5 Tips for High-Tech Teachers and Educators
January 8, 2013
Technology and electronics are already topping children’s wish lists for 2013, and it’s gratifying to see this growing range of widely beneficial products. Teachers and education industry professionals play a vital role in helping kids get the most out of these tools and toys so they can realize the full potential of technology.
Integrating technology into children’s lives inevitably comes with ups and downs, and teachers and educators must commit to going along for the roller-coaster ride. Ready to help your students take the plunge? Here are five tips for high-tech educators to keep in mind.
- Connect on Neutral Territory – Meet children on common ground, and engage with them by going beyond simple instruction and advice. Let technology serve as a powerful starting point and shared activity to spark discussions and bring your classroom together. While bonding over high-tech devices and programs, otherwise reticent children may find themselves open to chatting about other subjects – and unknowingly learning from the exchange.
- Commit to Ongoing Education – Dozens of programs, apps and child-friendly Web browsers are available to kids, and they come with countless promises to help parents block questionable online content. But there’s no substitute for proactive teaching– inside or outside the classroom. Technology is a moving target, constantly evolving. As an educator, the only way to help pupils meet these new opportunities and challenges is by keeping tabs on and testing out new advancements. Ongoing research and hands-on trials are essential: You can’t teach the rules of the game if you don’t understand them yourself.
- Create and Enforce Class Rules – Help kids understand the difference between right and wrong by setting class rules. Everyone should agree to appropriate content, how it’s suitable to use high-tech devices and when access is permitted and prohibited at school. Limiting screen time is important too: While the American Academy of Pediatrics (AAP) recommends no more than one to two hours daily, some educators and families offer more or less time as rewards or punishments. Note that kids should feel comfortable approaching you with questions concerning classroom rules and questionable content: open, honest discussion is paramount.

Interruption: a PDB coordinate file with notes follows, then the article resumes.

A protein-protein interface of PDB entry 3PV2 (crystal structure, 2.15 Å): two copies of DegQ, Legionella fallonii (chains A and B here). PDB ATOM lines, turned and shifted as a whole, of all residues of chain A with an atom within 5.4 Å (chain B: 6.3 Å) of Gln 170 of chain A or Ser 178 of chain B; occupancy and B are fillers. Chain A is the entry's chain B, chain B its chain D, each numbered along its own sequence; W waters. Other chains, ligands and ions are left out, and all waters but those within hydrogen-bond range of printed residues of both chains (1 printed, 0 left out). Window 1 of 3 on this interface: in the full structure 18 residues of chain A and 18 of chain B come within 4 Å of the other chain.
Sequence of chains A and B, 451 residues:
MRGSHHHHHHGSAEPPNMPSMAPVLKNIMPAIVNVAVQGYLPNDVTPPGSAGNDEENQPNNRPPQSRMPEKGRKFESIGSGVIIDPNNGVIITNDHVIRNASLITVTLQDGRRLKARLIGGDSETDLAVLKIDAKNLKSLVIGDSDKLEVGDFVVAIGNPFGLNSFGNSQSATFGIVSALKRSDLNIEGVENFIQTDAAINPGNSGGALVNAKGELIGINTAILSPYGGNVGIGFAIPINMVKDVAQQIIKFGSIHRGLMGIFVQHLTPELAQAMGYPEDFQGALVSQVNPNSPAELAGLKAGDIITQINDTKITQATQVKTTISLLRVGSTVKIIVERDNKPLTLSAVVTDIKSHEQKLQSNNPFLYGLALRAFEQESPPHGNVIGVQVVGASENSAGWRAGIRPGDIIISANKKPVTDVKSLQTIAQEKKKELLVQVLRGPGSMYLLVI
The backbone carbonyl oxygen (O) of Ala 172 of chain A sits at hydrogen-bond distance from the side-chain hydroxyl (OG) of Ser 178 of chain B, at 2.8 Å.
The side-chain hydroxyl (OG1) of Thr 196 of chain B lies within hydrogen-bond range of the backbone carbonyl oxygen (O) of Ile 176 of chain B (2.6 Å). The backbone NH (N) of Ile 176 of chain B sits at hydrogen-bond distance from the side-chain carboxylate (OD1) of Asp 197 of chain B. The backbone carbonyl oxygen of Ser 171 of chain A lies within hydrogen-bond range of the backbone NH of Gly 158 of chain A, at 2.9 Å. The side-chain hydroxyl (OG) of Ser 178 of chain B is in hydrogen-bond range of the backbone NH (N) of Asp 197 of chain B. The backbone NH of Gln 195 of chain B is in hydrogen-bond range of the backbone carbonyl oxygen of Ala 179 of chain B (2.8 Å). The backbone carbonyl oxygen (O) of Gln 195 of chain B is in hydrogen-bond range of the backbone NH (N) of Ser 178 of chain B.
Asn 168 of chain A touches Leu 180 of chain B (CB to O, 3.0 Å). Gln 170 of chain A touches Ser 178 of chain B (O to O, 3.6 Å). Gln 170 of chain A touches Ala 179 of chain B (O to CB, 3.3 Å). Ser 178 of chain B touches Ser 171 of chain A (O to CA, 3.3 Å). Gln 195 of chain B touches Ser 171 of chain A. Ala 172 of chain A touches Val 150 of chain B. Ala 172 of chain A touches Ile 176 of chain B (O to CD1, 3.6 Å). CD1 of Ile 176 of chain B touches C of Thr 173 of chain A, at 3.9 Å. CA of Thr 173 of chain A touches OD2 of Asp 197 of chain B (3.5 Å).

- Stay Positive – While a decade ago, frenzied parents and teachers focused on the potential danger of online predators, today’s reality is that most kids who interact online do so appropriately. It’s important to teach kids the positive applications of technology and virtues of Digital Citizenship – i.e. the ability to apply real-life morals and judgments to online activities. While issues such as cyberbullying, identity theft and cybercrime are real threats, we don’t want to scare kids. Rather, explain and reinforce appropriate behavior, and give them tools to react if they encounter negative situations or behaviors online.
- Be a Guide and Mentor – On the flip side, don’t teach kids that the world is all sunshine and rainbows: Make them aware of what they need to know to spot something fishy. Teach them about potential pitfalls, whether situations concern a piece of questionable content or unscrupulous individual. Ensure that they’re equipped with a basic awareness of shady characters, online scams and sources of erroneous facts and misinformation. Cultivate a healthy sense of skepticism without instilling a sense of fear or powerlessness, and – most importantly – let kids learn to think for themselves, but they should also know that they can come to you when any issues emerge.
Parenting expert Scott Steinberg is the creator of The Modern Parent’s Guide book series and host of popular video show Family Tech: Technology for Parents and Kids. Scott is hailed as a top voice for today’s high-tech generation by dozens of publications from USA Today to Forbes and NPR. A proud parent and working professional, he claims he'll sleep when they start giving away a free lifetime supply of anxiety medication with each new child.
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